Image copyright Donna Jackson Image caption Donna Jackson realised that her daughter Frankie, who is now aged six, would have been classed as frail New guidelines for assessing people with coronavirus who go to hospital were amended after an outcry from parents of children with special needs.
The emergency guidelines are designed to help determine how much treatment a patient will receive.Those deemed completely dependent for personal care for whatever reason will be offered end-of-life care rather than restorative treatment. This now excludes people with learning difficulties or cerebral palsy.
The Clinical Frailty Score has been published by the National Institute for Health and Care Excellence (NICE) for healthcare workers in England and Wales, but the change was made by the NHS Specialised Clinical Frailty Network. In a statement NICE said the system was not perfect but was designed to support hospital medics during this very difficult period of intense pressure.
We welcome the recent clarification that the Clinical Frailty Score should not be used in certain groups, it said.The updated guidelines now state that it may not perform as well in people with stable long-term disability and suggests that it is not used in those cases. Image copyright NICE The grading assesses a patients general mobility, fitness and ability to look after themselves.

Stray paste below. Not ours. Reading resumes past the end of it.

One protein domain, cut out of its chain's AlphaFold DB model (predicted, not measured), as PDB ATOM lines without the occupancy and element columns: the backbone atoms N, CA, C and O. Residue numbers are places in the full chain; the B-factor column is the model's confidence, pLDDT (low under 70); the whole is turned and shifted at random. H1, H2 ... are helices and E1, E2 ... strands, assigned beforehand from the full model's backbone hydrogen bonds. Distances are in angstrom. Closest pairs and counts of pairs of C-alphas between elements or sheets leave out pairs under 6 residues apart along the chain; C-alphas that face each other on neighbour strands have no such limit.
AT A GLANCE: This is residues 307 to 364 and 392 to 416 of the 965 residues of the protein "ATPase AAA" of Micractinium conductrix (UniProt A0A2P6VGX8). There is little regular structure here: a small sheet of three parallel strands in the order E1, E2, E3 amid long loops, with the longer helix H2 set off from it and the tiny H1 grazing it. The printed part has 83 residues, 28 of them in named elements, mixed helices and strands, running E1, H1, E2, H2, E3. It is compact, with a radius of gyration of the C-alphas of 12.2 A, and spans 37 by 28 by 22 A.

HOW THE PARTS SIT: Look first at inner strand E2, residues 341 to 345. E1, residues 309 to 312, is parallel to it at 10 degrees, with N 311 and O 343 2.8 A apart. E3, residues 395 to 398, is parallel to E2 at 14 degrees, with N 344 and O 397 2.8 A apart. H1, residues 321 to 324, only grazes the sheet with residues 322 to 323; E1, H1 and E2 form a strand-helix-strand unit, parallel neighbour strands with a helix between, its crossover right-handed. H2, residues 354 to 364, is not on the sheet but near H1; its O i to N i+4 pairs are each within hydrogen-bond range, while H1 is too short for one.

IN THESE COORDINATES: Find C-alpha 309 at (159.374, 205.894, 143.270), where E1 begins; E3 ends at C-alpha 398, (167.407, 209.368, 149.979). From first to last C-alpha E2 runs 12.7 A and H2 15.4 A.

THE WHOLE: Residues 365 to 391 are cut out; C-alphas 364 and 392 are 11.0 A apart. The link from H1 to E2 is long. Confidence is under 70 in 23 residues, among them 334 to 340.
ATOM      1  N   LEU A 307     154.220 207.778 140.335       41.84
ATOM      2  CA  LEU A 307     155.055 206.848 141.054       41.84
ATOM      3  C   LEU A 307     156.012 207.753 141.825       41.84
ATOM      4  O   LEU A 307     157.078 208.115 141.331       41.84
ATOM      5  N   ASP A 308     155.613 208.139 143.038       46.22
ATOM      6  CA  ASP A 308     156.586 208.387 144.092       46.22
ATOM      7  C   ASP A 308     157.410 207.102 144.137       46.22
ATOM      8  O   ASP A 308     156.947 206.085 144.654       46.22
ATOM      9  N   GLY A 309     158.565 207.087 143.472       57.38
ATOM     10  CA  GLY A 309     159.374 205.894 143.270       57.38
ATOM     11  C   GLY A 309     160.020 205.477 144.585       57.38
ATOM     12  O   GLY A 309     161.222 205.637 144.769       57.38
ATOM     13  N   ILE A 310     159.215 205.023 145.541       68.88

Those graded severely frail are considered unlikely to survive even with medical intervention. Patients are graded between one and nine, with one being very fit and nine being terminally ill.NICE suggests those graded between seven and nine can be offered palliative care. Grade seven is identified as those who are completely dependent for personal care, for whatever cause.
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.Donna Jackson from Hampshire is mum to Frankie, who is six and has Downs syndrome.When she saw the initial guidelines and realised that Frankie would be unlikely to qualify for restorative medical treatment, she set up a petition calling on Prime.....